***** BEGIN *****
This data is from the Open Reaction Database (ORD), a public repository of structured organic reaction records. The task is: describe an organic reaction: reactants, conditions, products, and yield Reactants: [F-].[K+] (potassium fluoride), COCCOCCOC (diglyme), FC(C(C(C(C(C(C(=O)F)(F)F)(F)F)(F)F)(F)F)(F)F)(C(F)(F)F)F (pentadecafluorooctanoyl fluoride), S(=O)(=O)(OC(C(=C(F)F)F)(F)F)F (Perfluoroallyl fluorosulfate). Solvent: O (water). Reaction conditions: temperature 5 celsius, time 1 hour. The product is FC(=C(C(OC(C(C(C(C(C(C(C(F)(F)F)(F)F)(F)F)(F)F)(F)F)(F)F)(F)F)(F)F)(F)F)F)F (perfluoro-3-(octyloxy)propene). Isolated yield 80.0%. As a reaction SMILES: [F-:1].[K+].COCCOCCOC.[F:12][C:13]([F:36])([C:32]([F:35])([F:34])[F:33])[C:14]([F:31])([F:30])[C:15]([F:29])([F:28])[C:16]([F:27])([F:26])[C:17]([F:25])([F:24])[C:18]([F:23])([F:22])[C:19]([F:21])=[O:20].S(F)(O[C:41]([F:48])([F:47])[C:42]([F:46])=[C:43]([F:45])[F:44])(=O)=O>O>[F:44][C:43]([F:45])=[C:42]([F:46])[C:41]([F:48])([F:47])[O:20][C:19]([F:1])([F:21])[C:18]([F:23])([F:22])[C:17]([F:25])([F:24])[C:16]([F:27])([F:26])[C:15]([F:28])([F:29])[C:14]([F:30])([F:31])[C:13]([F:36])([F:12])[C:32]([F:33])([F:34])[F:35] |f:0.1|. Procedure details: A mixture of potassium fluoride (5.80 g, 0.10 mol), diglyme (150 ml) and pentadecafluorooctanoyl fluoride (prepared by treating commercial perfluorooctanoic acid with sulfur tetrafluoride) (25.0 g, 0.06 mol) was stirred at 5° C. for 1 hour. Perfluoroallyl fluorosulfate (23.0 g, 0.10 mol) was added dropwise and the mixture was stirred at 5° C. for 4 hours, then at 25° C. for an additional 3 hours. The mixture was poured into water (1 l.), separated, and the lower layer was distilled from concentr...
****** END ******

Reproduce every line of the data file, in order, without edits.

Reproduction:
This data is from the Open Reaction Database (ORD), a public repository of structured organic reaction records. The task is: describe an organic reaction: reactants, conditions, products, and yield Reactants: [F-].[K+] (potassium fluoride), COCCOCCOC (diglyme), FC(C(C(C(C(C(C(=O)F)(F)F)(F)F)(F)F)(F)F)(F)F)(C(F)(F)F)F (pentadecafluorooctanoyl fluoride), S(=O)(=O)(OC(C(=C(F)F)F)(F)F)F (Perfluoroallyl fluorosulfate). Solvent: O (water). Reaction conditions: temperature 5 celsius, time 1 hour. The product is FC(=C(C(OC(C(C(C(C(C(C(C(F)(F)F)(F)F)(F)F)(F)F)(F)F)(F)F)(F)F)(F)F)(F)F)F)F (perfluoro-3-(octyloxy)propene). Isolated yield 80.0%. As a reaction SMILES: [F-:1].[K+].COCCOCCOC.[F:12][C:13]([F:36])([C:32]([F:35])([F:34])[F:33])[C:14]([F:31])([F:30])[C:15]([F:29])([F:28])[C:16]([F:27])([F:26])[C:17]([F:25])([F:24])[C:18]([F:23])([F:22])[C:19]([F:21])=[O:20].S(F)(O[C:41]([F:48])([F:47])[C:42]([F:46])=[C:43]([F:45])[F:44])(=O)=O>O>[F:44][C:43]([F:45])=[C:42]([F:46])[C:41]([F:48])([F:47])[O:20][C:19]([F:1])([F:21])[C:18]([F:23])([F:22])[C:17]([F:25])([F:24])[C:16]([F:27])([F:26])[C:15]([F:28])([F:29])[C:14]([F:30])([F:31])[C:13]([F:36])([F:12])[C:32]([F:33])([F:34])[F:35] |f:0.1|. Procedure details: A mixture of potassium fluoride (5.80 g, 0.10 mol), diglyme (150 ml) and pentadecafluorooctanoyl fluoride (prepared by treating commercial perfluorooctanoic acid with sulfur tetrafluoride) (25.0 g, 0.06 mol) was stirred at 5° C. for 1 hour. Perfluoroallyl fluorosulfate (23.0 g, 0.10 mol) was added dropwise and the mixture was stirred at 5° C. for 4 hours, then at 25° C. for an additional 3 hours. The mixture was poured into water (1 l.), separated, and the lower layer was distilled from concentr...